Del mismo modo, cuando el Espíritu Santo sacó a Jesús del desierto puso en marcha la misión sagrada de la Nueva Alianza a establecerse en su sangre, arraigada en la profecía de Isaías. “El Espíritu del Señor está sobre mí, porque él me ha ungido para predicar el evangelio a los pobres… y anunciar el año de gracia del Señor (Lucas 4:18ff). En el mismo sentido, el Espíritu Santo ha ungido y facultó al Cuerpo de Cristo en nuestra diócesis, con una renovada misión sagrada y visión de futuro que está encarnado en nuestras prioridades pastorales.
Esta es la vida de la nueva alianza en la sangre del Señor para mí mientras viajo y sirvo a través de la diócesis. Dios está renovando mi fervor cuando veo la sabiduría de nuestra visión: servir a los demás, inspirar discípulos, abrazar la diversidad en cada curva en la carretera.
Esta noche será mi 12ª de 23 celebraciones del sacramento de la confirmación y la diversidad de los dones y ministerios en la iglesia, la llamada al discipulado y el mandato de servir están vivos y bien en nuestros discípulos jóvenes. Los recién confirmados son las piedras vivas que representan la mano de obra de la fe, la esperanza y el amor, que sucede a diario en sus familias y parroquias a través de la extensión de nuestros 65 condados en el estado de Mississippi.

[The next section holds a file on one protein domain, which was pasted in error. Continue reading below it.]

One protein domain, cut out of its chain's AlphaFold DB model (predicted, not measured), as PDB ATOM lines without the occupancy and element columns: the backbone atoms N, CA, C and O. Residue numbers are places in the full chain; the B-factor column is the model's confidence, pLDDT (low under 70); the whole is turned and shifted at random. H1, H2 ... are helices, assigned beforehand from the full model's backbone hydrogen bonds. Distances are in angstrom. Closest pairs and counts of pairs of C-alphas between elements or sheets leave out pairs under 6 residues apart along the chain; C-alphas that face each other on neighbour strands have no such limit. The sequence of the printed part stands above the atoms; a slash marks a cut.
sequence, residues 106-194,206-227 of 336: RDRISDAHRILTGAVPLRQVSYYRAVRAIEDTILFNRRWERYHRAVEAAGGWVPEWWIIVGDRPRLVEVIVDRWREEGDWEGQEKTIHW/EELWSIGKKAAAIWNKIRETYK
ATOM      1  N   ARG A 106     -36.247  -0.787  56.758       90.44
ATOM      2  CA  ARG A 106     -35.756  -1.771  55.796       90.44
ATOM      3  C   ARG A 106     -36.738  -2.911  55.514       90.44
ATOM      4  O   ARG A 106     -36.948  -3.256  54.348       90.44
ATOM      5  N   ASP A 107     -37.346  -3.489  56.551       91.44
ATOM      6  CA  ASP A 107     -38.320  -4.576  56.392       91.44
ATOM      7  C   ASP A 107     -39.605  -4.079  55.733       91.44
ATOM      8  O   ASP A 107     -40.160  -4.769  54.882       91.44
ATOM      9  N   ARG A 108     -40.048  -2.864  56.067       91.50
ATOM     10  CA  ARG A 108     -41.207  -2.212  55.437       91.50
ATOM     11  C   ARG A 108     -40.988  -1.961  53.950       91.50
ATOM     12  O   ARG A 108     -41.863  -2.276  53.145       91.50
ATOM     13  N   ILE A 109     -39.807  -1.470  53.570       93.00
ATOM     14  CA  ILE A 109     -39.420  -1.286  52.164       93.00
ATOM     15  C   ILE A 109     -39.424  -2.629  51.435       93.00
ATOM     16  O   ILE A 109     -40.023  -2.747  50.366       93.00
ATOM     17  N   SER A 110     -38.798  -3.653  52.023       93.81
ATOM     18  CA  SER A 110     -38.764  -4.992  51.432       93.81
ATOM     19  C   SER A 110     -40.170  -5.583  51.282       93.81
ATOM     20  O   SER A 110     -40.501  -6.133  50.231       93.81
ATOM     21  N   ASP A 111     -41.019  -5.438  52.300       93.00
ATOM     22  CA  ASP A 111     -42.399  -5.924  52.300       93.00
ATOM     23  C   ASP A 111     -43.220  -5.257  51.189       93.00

La visión también se realiza en nuestras escuelas y programas de formación en la fe, a través de Caridades Católicas y del Hospital St. Dominic, a través de innumerables servicios sociales y la promoción de un orden social más justo. Para mí el trabajo de planificación pastoral en el último año y medio ha permitido al Espíritu Santo llevarnos suavemente hacia adelante con mayor determinación y pasión por la obra del Evangelio en la Iglesia Católica para la salvación de todos. Nos arraiga profundamente en la Biblia y las palabras del profeta Miqueas nos vienen a la mente como una lámpara para nuestros pies. “Dios le ha mostrado, oh mortales, lo que es bueno. Y lo que el Señor exige de vosotros? Actuar con justicia, amar la misericordia y caminar humildemente con tu Dios.” (6:8).
A los 40 estoy agradecido a todos los que rezan por mí fielmente a diario en la plegaria eucarística en la Misa, a través del rosario, y en una multitud de otras maneras, porque mi celo y deseo de servir permanecen fuertes. Este es un don del Señor, el Buen Pastor, el fruto de la oración. Como nos gusta decir en estas partes, Soy bendecido. “Estoy seguro de esto, que él que comenzó en usted (nosotros) su obra buena la irá llevando a buen fin hasta el día en que Jesucristo regrese” (Fil. 1:6).